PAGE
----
The perennial attempt to place a sales tax on service businesses in Michigan is just one of many issues that small businesses across the state will pay close attention to and advocate either for or against each issue as it comes up. One of the state’s leading small business organizations, the National Federation of Independent Business (NFIB) has released its “Main Street Agenda” for the 2017 Legislative session, and a sales tax on services is on the list.
The newly minted agenda shares the organization’s list of top priorities for the coming legislative session with an emphasis on continuing the progress toward improving Michigan’s small business economic and business climate.
Charlie Owens is Michigan State Director for the NFIB. He says, “Michigan has come a long way and is once again a great state to bring a business, grow a business or start a new business.” He adds, “However, there is still work to be done and there are challenges on the horizon that must be addressed if we are to continue on the path to prosperity and opportunity for our citizens.”
Owens says that priority one for small business is to continue to work on Michigan’s overall economy and avoid the temptations to drift back toward targeted tax policy that seeks to reward specific companies or industries at the expense of others. He notes, “We have seen the damage that this kind of policy has done to our budgets in the last few years when the bill has come due for the bad targeted tax policy of the previous administration.” He adds, “We will be asking our members to weigh in on the current proposals that seek to address obstacles to development presented by brownfield properties.”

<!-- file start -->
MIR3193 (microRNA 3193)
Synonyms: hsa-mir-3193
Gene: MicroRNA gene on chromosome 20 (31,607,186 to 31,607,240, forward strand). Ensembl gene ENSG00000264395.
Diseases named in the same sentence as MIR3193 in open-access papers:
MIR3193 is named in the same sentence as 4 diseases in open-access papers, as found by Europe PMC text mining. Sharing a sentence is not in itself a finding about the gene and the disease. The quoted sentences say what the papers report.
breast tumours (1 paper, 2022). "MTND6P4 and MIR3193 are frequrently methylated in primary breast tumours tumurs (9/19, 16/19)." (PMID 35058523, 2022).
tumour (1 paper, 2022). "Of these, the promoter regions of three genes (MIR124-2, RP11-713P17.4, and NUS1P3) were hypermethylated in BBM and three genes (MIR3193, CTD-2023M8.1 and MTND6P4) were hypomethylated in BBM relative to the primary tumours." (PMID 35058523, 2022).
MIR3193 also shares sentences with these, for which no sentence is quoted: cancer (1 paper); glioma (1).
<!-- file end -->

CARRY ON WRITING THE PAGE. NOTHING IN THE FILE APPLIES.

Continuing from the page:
Suggestions of expanding the sales tax to services is another concern voiced by Owens. He says that subject was reintroduced during a recent Consensus Revenue Estimating Conference by somebody in the room. He says, “This is the kind of tax policy that could undo the hard work it has taken to make Michigan a success story, and it should be avoided.”
On the subject of House and Senate proposals to repeal the state Income Tax, Owens said that this would also be an issue that would be decided by the members, noting, “In the past, efforts to eliminate the income tax have been tied to increases in other taxes to make up for the decrease in revenue to the state. While there have been no such proposals tied to the current efforts, our members are aware of the reality of balancing the state budget.”
Owens says, “NFIB members will be given the details of the various proposals and then they will vote on whether to support them or not. Our members determine our position on policy issues.”
The group also wants to halt the taxing of health insurance claims, reform Michigan’s costly no-fault auto insurance system and repeal the state’s prevailing wage law, among other issues. Click this link to see the full agenda from the NFIB in Michigan: